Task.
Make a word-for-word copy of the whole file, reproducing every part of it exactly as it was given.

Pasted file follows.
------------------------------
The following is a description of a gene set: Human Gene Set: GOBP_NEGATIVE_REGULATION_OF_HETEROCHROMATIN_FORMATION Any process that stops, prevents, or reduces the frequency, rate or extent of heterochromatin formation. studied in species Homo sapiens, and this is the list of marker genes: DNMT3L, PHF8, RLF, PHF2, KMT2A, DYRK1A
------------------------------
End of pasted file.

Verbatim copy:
The following is a description of a gene set: Human Gene Set: GOBP_NEGATIVE_REGULATION_OF_HETEROCHROMATIN_FORMATION Any process that stops, prevents, or reduces the frequency, rate or extent of heterochromatin formation. studied in species Homo sapiens, and this is the list of marker genes: DNMT3L, PHF8, RLF, PHF2, KMT2A, DYRK1A